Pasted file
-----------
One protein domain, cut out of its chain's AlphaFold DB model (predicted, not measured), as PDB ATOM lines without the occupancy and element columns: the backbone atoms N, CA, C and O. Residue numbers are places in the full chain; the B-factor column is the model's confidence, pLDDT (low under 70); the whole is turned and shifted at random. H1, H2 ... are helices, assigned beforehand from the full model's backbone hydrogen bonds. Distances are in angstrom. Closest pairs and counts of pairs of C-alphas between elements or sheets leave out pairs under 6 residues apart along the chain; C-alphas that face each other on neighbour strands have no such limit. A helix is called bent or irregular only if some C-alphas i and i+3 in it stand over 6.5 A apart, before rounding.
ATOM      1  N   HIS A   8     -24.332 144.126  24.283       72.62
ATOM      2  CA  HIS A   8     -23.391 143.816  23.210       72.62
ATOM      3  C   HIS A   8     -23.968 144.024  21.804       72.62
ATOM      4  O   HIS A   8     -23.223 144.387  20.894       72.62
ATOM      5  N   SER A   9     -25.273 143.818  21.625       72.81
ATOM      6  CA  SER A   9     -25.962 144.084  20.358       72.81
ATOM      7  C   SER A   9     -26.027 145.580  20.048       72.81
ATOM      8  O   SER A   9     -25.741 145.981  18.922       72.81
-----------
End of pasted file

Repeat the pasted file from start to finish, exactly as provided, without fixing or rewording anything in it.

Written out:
One protein domain, cut out of its chain's AlphaFold DB model (predicted, not measured), as PDB ATOM lines without the occupancy and element columns: the backbone atoms N, CA, C and O. Residue numbers are places in the full chain; the B-factor column is the model's confidence, pLDDT (low under 70); the whole is turned and shifted at random. H1, H2 ... are helices, assigned beforehand from the full model's backbone hydrogen bonds. Distances are in angstrom. Closest pairs and counts of pairs of C-alphas between elements or sheets leave out pairs under 6 residues apart along the chain; C-alphas that face each other on neighbour strands have no such limit. A helix is called bent or irregular only if some C-alphas i and i+3 in it stand over 6.5 A apart, before rounding.
ATOM      1  N   HIS A   8     -24.332 144.126  24.283       72.62
ATOM      2  CA  HIS A   8     -23.391 143.816  23.210       72.62
ATOM      3  C   HIS A   8     -23.968 144.024  21.804       72.62
ATOM      4  O   HIS A   8     -23.223 144.387  20.894       72.62
ATOM      5  N   SER A   9     -25.273 143.818  21.625       72.81
ATOM      6  CA  SER A   9     -25.962 144.084  20.358       72.81
ATOM      7  C   SER A   9     -26.027 145.580  20.048       72.81
ATOM      8  O   SER A   9     -25.741 145.981  18.922       72.81